Giving to and helping others can feel complicated at times. But, it doesn’t have to be. Look around you. Where will the SPIRIT of giving take you?
Here is a story I think will inspire you. Two men on a simple mission to pay it forward.
And, the challenge to you, how can you pay it forward today? This week? This month?
Our drive to Seattle was filled with ideas and inspiration. We tossed around ways of helping, inspiring, and simply brightening others’ days — all with the hopes of doing “something big” in the The Emerald City. In our travels we’ve been put in our place more than once by planning events that the world tends to take care of itself. Oftentimes, when we set out with one idea in mind, we soon realize that’s not what is in store for us, and instead we are met by what is truly supposed to happen. Seattle was no different.
After much discussion about things we could do around town, we decided to head out on the city and make things happen. Our first stop was a taco truck in the Ballard district. Shortly after ordering we were approached by a man wearing a black tank top and sunglasses. Through a torn look on his face he asked, “Do you guys happen to have even a little change to spare?” We didn’t offer change, but asked if he would like something to eat as we sat eating at our table. “Well, I wouldn’t turn it down,” he replied.
We waited for his food and introduced ourselves to the lean, tank-topped man named Ray. For his age, his body looked youthful and full of life, but his face and hands told stories without needing to speak. His arm was canvas to a tattoo faded by the rays of time. He wore a black bandana around his neck and carried a backpack, which he sat on the table as he joined us. Ray halfheartedly mentioned some artwork he was trying to sell, “You know, just some stuff I do.” To our surprise, Ray pulled out some cards he’d begun but were still incomplete. Our jaws dropped.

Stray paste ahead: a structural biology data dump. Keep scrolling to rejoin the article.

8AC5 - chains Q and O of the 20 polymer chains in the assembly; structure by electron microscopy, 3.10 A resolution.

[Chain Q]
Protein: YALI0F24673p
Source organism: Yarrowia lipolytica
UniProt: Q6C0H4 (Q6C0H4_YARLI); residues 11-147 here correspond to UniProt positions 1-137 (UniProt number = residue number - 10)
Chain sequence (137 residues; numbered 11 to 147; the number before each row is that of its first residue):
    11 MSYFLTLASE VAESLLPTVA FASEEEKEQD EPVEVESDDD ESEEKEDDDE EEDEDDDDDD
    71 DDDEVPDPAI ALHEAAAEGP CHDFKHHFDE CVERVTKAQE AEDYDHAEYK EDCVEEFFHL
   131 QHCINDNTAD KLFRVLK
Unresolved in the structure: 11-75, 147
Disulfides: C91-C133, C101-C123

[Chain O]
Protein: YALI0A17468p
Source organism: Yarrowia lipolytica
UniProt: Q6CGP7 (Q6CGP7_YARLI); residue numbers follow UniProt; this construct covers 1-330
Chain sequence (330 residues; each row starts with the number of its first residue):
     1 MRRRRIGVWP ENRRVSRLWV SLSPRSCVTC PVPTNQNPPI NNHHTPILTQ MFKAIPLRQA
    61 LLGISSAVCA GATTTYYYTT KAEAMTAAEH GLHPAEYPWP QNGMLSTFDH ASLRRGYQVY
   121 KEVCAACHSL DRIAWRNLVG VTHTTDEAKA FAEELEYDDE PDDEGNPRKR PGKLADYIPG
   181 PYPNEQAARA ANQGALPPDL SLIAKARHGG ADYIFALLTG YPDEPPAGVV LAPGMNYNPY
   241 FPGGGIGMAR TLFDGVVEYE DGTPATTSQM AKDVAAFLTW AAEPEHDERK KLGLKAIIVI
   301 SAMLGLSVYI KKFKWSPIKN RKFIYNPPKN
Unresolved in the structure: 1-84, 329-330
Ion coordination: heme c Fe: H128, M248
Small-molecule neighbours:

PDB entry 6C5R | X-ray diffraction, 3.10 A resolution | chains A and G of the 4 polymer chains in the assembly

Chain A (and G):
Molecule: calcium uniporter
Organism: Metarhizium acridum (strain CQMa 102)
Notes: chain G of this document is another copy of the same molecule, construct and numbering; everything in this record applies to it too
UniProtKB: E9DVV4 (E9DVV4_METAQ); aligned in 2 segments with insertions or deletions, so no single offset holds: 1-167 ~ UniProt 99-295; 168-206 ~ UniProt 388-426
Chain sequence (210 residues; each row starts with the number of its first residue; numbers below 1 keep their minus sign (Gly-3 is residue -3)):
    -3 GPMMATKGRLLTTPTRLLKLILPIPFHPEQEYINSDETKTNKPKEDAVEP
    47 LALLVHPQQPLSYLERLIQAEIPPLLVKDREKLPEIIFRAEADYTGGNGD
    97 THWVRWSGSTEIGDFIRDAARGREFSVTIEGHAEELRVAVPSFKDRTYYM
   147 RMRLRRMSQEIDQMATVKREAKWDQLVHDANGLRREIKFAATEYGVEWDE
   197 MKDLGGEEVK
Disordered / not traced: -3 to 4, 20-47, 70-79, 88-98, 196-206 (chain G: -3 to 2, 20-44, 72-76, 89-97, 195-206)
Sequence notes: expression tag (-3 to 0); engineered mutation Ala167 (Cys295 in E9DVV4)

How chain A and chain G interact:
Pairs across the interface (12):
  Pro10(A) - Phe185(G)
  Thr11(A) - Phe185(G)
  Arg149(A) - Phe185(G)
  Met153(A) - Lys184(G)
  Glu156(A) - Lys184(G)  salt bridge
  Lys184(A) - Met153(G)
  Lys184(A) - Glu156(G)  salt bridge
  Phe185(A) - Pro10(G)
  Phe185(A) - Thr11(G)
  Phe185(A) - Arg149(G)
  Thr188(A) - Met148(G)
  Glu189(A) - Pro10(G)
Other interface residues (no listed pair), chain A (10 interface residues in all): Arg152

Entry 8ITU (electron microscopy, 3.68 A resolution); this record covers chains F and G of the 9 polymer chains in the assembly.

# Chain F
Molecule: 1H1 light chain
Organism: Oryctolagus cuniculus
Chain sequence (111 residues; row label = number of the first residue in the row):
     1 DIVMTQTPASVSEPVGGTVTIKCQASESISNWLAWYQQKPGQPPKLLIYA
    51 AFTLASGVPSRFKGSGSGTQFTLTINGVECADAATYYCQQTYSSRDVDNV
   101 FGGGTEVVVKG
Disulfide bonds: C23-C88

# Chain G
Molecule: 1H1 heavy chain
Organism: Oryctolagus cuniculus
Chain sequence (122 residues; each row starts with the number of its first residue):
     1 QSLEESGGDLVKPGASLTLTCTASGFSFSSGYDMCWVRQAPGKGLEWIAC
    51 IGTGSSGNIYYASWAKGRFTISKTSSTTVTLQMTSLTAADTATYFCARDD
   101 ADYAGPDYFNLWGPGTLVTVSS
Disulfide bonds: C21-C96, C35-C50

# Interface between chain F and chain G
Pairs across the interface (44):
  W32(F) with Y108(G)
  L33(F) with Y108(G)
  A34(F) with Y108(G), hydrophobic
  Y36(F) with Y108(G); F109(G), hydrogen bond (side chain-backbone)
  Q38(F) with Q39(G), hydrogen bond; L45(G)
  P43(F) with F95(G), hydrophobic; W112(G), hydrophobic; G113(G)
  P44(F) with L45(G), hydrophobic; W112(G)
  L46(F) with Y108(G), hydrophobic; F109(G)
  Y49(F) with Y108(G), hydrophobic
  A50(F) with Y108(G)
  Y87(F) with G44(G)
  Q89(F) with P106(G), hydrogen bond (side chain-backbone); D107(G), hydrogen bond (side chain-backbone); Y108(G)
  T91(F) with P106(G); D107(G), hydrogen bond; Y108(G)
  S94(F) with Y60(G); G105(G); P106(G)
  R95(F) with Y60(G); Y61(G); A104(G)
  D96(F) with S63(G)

For a second, we could hardly believe Ray’s weathered hands had created such beautiful drawings. Primarily black pen drawings, they expressed an artistic ability very few possess. We flipped through his unfinished work in awe. Immediately we pulled out two and committed ourselves to buying them at any price. “You want that one?” Ray asked. “It’s not quite done, but I can finish it for you.” As we sat, Ray drew. But more importantly, Ray talked. The fact of the matter was that Ray himself wasn’t quite done being Ray. Much like his drawings, he still had so much to finish. And so much to say.
It’s incredible the details people can feel comfortable sharing if just given the platform. And the time. We heard about the love of Ray’s life, his younger years, life on the street, and his thoughts on a world that tends to ignore “people like me.” He’d battled drugs and moved on. He’d made mistakes, but kept his eyes forward. On this day, his eyes had fallen just a bit — somewhat dejected. Ray described the challenges of communicating with a world that would so often rather turn their heads. We felt enlightened by each word. As he spoke, he welcomed us into a world that roller-coastered between hope and doubt, love and hate, and community and isolation.